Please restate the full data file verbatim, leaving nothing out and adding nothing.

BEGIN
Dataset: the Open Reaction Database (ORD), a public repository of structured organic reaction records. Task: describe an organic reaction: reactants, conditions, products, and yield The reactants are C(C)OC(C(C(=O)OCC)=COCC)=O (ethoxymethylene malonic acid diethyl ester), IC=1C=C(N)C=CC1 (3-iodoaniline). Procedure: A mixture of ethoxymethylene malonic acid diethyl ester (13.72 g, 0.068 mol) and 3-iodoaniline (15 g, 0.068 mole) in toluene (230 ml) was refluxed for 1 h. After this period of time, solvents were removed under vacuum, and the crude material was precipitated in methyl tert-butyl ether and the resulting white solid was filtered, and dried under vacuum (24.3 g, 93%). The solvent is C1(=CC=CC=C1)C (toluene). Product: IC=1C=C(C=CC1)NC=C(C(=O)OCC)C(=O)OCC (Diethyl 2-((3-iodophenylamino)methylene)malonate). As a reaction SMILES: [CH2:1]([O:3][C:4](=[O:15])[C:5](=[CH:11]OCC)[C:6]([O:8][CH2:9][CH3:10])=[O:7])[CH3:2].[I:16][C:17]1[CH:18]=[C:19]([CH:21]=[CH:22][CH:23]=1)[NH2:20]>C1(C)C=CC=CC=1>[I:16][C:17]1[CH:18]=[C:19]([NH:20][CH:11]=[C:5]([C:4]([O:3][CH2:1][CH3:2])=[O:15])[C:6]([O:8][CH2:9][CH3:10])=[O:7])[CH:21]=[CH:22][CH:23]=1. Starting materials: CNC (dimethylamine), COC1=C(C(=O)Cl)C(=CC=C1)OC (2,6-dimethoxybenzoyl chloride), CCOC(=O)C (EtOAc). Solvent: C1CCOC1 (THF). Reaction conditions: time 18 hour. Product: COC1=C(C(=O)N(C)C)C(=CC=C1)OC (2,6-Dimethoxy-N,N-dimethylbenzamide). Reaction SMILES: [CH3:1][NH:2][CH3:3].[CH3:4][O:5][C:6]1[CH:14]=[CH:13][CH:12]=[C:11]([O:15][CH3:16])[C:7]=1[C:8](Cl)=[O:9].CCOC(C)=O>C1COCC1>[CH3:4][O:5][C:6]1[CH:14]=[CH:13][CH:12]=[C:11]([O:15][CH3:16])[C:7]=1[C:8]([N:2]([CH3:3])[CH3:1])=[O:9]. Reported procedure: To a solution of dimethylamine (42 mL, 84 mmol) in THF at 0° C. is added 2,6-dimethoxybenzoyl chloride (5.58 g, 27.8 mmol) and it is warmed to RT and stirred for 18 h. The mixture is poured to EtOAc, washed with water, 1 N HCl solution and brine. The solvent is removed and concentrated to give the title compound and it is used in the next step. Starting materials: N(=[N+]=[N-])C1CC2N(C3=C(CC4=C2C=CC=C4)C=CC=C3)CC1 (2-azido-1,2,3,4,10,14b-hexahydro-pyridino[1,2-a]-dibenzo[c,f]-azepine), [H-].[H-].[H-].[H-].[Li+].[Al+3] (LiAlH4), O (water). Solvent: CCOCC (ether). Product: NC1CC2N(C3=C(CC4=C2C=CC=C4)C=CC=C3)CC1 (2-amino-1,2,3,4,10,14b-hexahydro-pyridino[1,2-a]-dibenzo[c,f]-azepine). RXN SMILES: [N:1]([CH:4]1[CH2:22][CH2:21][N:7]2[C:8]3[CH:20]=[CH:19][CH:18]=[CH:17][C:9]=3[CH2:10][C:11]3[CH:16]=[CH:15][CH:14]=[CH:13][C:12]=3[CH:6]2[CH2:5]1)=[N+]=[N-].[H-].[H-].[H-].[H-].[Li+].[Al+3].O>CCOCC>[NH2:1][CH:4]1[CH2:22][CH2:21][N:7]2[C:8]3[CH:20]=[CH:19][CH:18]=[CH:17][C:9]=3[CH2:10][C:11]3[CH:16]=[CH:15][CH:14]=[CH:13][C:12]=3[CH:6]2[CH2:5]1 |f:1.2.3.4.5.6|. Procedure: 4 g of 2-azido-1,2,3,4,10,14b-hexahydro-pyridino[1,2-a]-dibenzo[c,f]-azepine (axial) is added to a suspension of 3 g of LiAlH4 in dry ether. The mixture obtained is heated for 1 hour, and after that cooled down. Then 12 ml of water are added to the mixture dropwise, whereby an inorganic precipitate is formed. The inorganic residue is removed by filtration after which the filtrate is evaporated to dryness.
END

Dataset: the Open Reaction Database (ORD), a public repository of structured organic reaction records. Task: describe an organic reaction: reactants, conditions, products, and yield The reactants are C(C)OC(C(C(=O)OCC)=COCC)=O (ethoxymethylene malonic acid diethyl ester), IC=1C=C(N)C=CC1 (3-iodoaniline). Procedure: A mixture of ethoxymethylene malonic acid diethyl ester (13.72 g, 0.068 mol) and 3-iodoaniline (15 g, 0.068 mole) in toluene (230 ml) was refluxed for 1 h. After this period of time, solvents were removed under vacuum, and the crude material was precipitated in methyl tert-butyl ether and the resulting white solid was filtered, and dried under vacuum (24.3 g, 93%). The solvent is C1(=CC=CC=C1)C (toluene). Product: IC=1C=C(C=CC1)NC=C(C(=O)OCC)C(=O)OCC (Diethyl 2-((3-iodophenylamino)methylene)malonate). As a reaction SMILES: [CH2:1]([O:3][C:4](=[O:15])[C:5](=[CH:11]OCC)[C:6]([O:8][CH2:9][CH3:10])=[O:7])[CH3:2].[I:16][C:17]1[CH:18]=[C:19]([CH:21]=[CH:22][CH:23]=1)[NH2:20]>C1(C)C=CC=CC=1>[I:16][C:17]1[CH:18]=[C:19]([NH:20][CH:11]=[C:5]([C:4]([O:3][CH2:1][CH3:2])=[O:15])[C:6]([O:8][CH2:9][CH3:10])=[O:7])[CH:21]=[CH:22][CH:23]=1. Starting materials: CNC (dimethylamine), COC1=C(C(=O)Cl)C(=CC=C1)OC (2,6-dimethoxybenzoyl chloride), CCOC(=O)C (EtOAc). Solvent: C1CCOC1 (THF). Reaction conditions: time 18 hour. Product: COC1=C(C(=O)N(C)C)C(=CC=C1)OC (2,6-Dimethoxy-N,N-dimethylbenzamide). Reaction SMILES: [CH3:1][NH:2][CH3:3].[CH3:4][O:5][C:6]1[CH:14]=[CH:13][CH:12]=[C:11]([O:15][CH3:16])[C:7]=1[C:8](Cl)=[O:9].CCOC(C)=O>C1COCC1>[CH3:4][O:5][C:6]1[CH:14]=[CH:13][CH:12]=[C:11]([O:15][CH3:16])[C:7]=1[C:8]([N:2]([CH3:3])[CH3:1])=[O:9]. Reported procedure: To a solution of dimethylamine (42 mL, 84 mmol) in THF at 0° C. is added 2,6-dimethoxybenzoyl chloride (5.58 g, 27.8 mmol) and it is warmed to RT and stirred for 18 h. The mixture is poured to EtOAc, washed with water, 1 N HCl solution and brine. The solvent is removed and concentrated to give the title compound and it is used in the next step. Starting materials: N(=[N+]=[N-])C1CC2N(C3=C(CC4=C2C=CC=C4)C=CC=C3)CC1 (2-azido-1,2,3,4,10,14b-hexahydro-pyridino[1,2-a]-dibenzo[c,f]-azepine), [H-].[H-].[H-].[H-].[Li+].[Al+3] (LiAlH4), O (water). Solvent: CCOCC (ether). Product: NC1CC2N(C3=C(CC4=C2C=CC=C4)C=CC=C3)CC1 (2-amino-1,2,3,4,10,14b-hexahydro-pyridino[1,2-a]-dibenzo[c,f]-azepine). RXN SMILES: [N:1]([CH:4]1[CH2:22][CH2:21][N:7]2[C:8]3[CH:20]=[CH:19][CH:18]=[CH:17][C:9]=3[CH2:10][C:11]3[CH:16]=[CH:15][CH:14]=[CH:13][C:12]=3[CH:6]2[CH2:5]1)=[N+]=[N-].[H-].[H-].[H-].[H-].[Li+].[Al+3].O>CCOCC>[NH2:1][CH:4]1[CH2:22][CH2:21][N:7]2[C:8]3[CH:20]=[CH:19][CH:18]=[CH:17][C:9]=3[CH2:10][C:11]3[CH:16]=[CH:15][CH:14]=[CH:13][C:12]=3[CH:6]2[CH2:5]1 |f:1.2.3.4.5.6|. Procedure: 4 g of 2-azido-1,2,3,4,10,14b-hexahydro-pyridino[1,2-a]-dibenzo[c,f]-azepine (axial) is added to a suspension of 3 g of LiAlH4 in dry ether. The mixture obtained is heated for 1 hour, and after that cooled down. Then 12 ml of water are added to the mixture dropwise, whereby an inorganic precipitate is formed. The inorganic residue is removed by filtration after which the filtrate is evaporated to dryness.